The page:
k1Values = [0.001, 0.01, 0.1, 1.0, 10.0, 100.0, 1000.0, 1E5]

Here we are explicitly providing each values, but you can use functions like logspace() or linspace() to generate a range of values with different value spacings. As the names suggest, **logspace** will space the values logarithmically and *linspace* will space values linearly.

Before we actually proceed with looping through simulations, we should figure out how we will handle the simulation outputs. Since we’re looping through a potentially arbitrarily large set of simulations, we will need an orderly way of storing the results. I typically create two arrays or sets for storing results: (1) *Raw output set* that contains each simulation’s raw time and data points; (2) A *summary array* that documents the specific parameter value(s) applied that iteration, and the steady-state (i.e. final value for output variables) values for each simulation.

MATLAB is optimized for performing operations on matrices of known sizes, and dynamically resizing arrays or other collections, such as adding a new row every loop iteration, hampers its performance and slows down your computational studies. The best practice is to *pre-allocate* arrays; that is to say, define the size and shape of our results matrices, wherever possible, ahead of time. My general approach applied to our simple one-parameter variation is below. Some of the code is inelegant, I admit, but it is straightforward at least.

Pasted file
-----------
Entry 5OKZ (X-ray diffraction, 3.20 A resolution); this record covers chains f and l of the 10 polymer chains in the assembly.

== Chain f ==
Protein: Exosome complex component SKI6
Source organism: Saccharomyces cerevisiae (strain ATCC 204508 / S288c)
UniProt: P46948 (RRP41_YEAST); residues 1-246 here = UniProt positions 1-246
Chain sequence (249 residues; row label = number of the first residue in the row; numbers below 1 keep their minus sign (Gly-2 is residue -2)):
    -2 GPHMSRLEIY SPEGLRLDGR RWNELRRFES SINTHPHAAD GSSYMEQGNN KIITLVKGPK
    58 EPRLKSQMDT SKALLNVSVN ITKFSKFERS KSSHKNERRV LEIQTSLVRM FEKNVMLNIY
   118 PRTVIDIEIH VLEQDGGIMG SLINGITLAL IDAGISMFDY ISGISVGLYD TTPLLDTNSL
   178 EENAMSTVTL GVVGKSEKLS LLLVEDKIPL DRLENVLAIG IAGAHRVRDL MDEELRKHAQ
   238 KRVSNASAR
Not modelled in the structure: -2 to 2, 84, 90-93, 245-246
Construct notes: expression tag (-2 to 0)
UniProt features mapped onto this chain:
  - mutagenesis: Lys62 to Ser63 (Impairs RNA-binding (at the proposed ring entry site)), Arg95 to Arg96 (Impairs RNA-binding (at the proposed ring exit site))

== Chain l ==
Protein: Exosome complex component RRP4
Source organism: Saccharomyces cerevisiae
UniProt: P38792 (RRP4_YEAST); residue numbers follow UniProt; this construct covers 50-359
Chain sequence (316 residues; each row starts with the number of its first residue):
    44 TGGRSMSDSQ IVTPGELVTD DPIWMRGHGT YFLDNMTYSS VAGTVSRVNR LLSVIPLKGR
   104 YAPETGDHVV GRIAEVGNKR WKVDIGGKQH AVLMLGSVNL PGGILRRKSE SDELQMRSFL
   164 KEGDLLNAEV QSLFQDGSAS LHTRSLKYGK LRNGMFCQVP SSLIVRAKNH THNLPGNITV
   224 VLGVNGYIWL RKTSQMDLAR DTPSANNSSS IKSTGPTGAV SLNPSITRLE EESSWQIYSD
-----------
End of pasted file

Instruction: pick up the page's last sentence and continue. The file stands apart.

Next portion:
% The total number of simulations is simply the length of k1Values totalSimulations = length(k1Values); % This is used later in allocating our summary array numberOfParametersVaried = 1 % Oftentimes, we won't record the values for all species in a complex reaction network. % Here, let's record __A__ and __C__, ignoring the intermediary specie __B__. numberOfRecordedOutputs = 2; % Now, we preallocate an array that has three columns, and eight rows (the totalSimulations) % One for our varied parameter, two for recording __A__ and __B__ at steady-state. % Each row will represent a single simulation's (k1Value, Steady-state A level, Steady-state B level) steadyStateSummaryArray = zeros(totalSimulations, (numberOfParametersVaried + numberOfRecordedOutputs)

We are pre-allocating a matrix that will hold simulation results for each parameter condition, so we first determine *how many* simulations will be run.

% The total number of simulations is simply the length of k1Values totalSimulations = length(k1Values);